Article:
From "The Coromandel Peninsula Post" 11 March 2010 page 4, Number 102. Copied from the section Artspace with Sheenagh Gleeson.
(See the edition as referenced above for the article with photographs of the three artists).
Art all the way from Mercury Bay to Monte Cassino
By Sheenagh Gleeson
Margherita Giampietri used to play under the table during her Italian family’s long lunches at times like Christmas and Easter. But when the meal neared its end, she and the other children would gather round to hear their family’s war stories. Some were tragic, some were touching and some were funny. The children knew them all and would plead with the adults to tell them their favourites ones.
Last year Margherita went back to Tuscany in Italy and heard her uncle’s war stories again. She wrote them down and brought them home to Whitianga. Not long after she’d returned she learnt about an exhibition of New Zealand artists being organised at Monte Cassino. Artists with connection to the World War 11 battle of Monte Cassino or the war in Italy were invited to take part. The timing seemed like magic to Margherita. She applied and was accepted and is now working on two paintings she’ll take with her to the exhibition, which opens on May 15. Two other Mercury Bay artists, Rachel Olsen, from Cooks Beach, and Dave Fowell, from Flaxmill Bay, will also take part.
Margherita’s connection to the war is through her father and other family members, including her uncle and grandfather. Her father , who was in the Italian navy, was badly injured during an air strike while he was on shore leave. He ended up lying on top of his dead friend under a tone of rubble. He was rescued, his shattered leg rebuilt and he was sent home to recover. When the Italians changed sides, he and his father, along with all the men in their village in Massa-Carrara, were taken to a prisoner of war camp in Germany.
One day an Italian escaped and the Germans picked out 10 men to shoot in retaliation. Margherita’s father was chosen but his father managed to replace him in the line. At the last moment, the escapee was found and the men weren’t shot. Margherita’s father was so shocked, he was struck dumb for a time.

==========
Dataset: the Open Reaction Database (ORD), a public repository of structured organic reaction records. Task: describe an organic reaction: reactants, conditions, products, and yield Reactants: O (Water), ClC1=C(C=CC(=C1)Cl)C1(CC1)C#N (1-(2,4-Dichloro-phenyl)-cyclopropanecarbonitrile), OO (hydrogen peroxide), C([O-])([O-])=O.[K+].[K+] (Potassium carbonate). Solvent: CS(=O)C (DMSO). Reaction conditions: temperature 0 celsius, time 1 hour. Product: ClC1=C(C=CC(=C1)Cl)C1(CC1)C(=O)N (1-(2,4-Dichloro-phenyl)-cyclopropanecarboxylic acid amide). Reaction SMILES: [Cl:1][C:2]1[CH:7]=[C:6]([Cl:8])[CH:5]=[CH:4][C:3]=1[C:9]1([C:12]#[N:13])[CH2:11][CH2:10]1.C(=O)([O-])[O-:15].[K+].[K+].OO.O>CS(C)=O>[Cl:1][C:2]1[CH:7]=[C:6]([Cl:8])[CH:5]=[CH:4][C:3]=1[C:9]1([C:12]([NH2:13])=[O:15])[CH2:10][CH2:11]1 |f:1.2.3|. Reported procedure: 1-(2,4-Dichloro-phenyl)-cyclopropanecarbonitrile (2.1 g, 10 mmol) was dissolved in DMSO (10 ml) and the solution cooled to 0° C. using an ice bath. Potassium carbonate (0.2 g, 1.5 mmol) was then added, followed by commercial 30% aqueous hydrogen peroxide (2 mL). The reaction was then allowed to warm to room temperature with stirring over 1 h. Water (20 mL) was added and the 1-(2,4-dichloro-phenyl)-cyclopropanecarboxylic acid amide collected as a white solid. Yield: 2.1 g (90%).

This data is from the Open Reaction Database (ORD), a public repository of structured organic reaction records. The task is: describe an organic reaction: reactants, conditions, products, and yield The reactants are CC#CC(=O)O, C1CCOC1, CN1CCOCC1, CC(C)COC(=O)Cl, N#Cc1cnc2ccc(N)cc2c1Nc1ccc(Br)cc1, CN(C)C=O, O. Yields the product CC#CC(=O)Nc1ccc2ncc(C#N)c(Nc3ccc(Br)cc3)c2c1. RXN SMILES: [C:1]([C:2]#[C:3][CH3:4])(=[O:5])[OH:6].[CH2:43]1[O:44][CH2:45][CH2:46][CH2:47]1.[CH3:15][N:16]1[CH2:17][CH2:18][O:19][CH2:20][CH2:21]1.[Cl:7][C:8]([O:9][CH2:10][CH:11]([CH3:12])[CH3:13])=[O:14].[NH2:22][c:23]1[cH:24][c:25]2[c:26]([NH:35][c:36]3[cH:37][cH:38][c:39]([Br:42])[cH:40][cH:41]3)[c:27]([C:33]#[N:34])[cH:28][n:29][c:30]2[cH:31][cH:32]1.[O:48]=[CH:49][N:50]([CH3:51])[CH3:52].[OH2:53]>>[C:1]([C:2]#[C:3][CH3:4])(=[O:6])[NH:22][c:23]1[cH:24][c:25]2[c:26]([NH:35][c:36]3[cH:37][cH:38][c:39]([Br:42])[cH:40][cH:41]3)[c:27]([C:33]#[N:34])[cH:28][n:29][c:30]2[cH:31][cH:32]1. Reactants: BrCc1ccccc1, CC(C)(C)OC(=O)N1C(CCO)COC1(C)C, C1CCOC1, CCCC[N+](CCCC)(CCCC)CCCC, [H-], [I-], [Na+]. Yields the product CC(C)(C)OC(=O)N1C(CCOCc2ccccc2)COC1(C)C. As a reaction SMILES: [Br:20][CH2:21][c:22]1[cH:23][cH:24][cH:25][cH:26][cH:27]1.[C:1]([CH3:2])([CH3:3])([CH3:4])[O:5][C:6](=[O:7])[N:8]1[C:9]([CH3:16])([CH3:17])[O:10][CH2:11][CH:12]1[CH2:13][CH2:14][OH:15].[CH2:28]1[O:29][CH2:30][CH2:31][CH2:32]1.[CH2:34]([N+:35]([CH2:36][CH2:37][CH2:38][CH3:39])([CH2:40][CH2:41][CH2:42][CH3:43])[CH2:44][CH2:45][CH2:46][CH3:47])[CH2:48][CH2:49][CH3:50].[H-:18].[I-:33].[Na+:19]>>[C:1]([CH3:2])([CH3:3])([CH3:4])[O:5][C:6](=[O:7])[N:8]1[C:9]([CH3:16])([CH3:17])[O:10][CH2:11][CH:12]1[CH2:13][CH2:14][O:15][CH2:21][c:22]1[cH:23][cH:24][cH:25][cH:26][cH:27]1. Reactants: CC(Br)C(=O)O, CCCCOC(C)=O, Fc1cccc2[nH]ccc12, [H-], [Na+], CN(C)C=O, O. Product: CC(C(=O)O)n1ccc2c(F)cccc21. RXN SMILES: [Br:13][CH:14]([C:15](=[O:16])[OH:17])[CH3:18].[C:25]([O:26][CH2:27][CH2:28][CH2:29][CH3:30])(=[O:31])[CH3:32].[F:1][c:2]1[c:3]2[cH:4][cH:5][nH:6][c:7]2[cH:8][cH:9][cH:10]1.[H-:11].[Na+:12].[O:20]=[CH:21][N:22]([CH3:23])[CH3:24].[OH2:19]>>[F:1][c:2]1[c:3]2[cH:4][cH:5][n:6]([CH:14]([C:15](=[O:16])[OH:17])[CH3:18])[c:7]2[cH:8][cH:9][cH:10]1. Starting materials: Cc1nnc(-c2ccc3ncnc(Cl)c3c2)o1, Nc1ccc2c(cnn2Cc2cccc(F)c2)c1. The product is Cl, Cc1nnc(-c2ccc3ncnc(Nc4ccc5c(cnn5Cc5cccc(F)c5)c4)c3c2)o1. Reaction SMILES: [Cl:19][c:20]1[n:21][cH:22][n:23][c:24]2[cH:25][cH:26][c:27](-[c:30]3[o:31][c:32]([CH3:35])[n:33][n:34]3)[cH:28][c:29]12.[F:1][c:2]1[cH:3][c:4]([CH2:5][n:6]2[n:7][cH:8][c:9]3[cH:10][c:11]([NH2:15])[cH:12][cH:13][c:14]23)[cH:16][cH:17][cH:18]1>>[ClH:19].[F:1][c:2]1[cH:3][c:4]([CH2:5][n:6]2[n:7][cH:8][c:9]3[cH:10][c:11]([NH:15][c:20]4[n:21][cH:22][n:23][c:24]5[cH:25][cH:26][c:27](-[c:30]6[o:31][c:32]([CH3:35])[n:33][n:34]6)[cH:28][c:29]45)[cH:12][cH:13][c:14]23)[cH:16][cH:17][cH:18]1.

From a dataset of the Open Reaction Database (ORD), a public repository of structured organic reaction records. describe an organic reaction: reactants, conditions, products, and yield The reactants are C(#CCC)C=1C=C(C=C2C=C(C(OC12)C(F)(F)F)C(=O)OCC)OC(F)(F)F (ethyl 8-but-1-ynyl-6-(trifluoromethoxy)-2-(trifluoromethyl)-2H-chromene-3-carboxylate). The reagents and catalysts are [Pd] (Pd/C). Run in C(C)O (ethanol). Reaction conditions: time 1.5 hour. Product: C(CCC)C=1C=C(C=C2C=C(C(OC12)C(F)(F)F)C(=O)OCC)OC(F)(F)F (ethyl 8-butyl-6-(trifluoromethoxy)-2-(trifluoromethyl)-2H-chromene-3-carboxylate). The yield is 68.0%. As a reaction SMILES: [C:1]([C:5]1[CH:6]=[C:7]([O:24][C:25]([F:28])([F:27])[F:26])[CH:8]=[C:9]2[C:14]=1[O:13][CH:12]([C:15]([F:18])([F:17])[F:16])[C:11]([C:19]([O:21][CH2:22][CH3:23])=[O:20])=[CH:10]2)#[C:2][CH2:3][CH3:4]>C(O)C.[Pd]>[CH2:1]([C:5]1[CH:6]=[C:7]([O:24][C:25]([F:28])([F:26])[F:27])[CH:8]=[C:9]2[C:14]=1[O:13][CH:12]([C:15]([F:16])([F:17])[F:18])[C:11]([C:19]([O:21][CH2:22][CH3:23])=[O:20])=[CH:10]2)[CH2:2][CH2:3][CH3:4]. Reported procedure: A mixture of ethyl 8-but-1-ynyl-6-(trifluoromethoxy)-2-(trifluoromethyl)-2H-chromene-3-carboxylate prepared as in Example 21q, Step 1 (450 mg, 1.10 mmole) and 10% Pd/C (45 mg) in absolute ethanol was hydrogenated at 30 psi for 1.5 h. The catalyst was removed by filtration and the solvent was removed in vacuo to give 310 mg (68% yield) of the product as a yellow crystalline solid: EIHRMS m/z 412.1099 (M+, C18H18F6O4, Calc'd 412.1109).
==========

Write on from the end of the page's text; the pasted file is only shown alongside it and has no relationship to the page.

She says her father was puzzled by the war. “The thing I remember is ‘why’. That’s what he would say.”
She’d like to capture some of that feeling in her paintings and is planning to take one work in watercolour and one in acrylic. Although she’s always loved art, she didn’t paint seriously until she came to Whitianga 14 years ago, following her husband Giorgio Allemano.“I was so homesick … I saw a sign for the Arts Centre and I thought if I’m going to stay here, I am going to do some art.”
She joined the Whitianga Art Group, learning much from people there and trying to fit in her art around raising two children and helping develop Villa Toscana into luxury accommodation and an event venue.
Two years ago she began studying art at The Learning Connection and is loving the correspondence course. “It’s very demanding but it has changed my mind. Now I do what I like not what I think someone else will like.”
She has joint New Zealand- Italian citizenship and will take part in the Monte Cassino exhibition as a Kiwi, although she’ll be helping with translation. She’s delighted that Dave Fowell and Rachel Olsen are taking part. “I know Italians are very critical, so it will be nice to hide among my Kiwi friends.”
Sculptor and painter Dave Fowell will create his exhibition entry in France. He’s leaving Flaxmill Bay at the end of this month to try his luck living and working as an artist in Europe. His connection to the war in Italy comes through his wife.
Denise’s Italian father was drafted into the army when he was 17 and was engaged in clearing bombs in the Genoa area. When Italy sided with the Allies, he joined the Partisans and fought the Germans. He too had his share of horror.
Dave is planning a piece of sculpture which will combine the suggestion of a war-ravaged building with the colour and fun of the Pacific.
Painter Rachel Olsen isn’t sure yet whether she’ll go to Cassino but will at least send a painting. She too has heard lots of war stories from her father, who spent 18 months in Italy during the war in New Zealand’s 21st infantry battalion, number 9 platoon, A company.
He fought along the Gothic Line, the German’s last major line of defence in Italy. He survived being buried under the remains of a bombed Italian farmhouse and being injured crossing the Senio River. In 1975 he revisited a town called Morro in the Marche region which he’d visited on leave during the war.
Rachel is still thinking through some ideas for her entry in the exhibition, which has a theme of peace. Thirty seven artists are presently listed as taking part in the show, which marks the 66th anniversary of the liberation of towns around Cassino.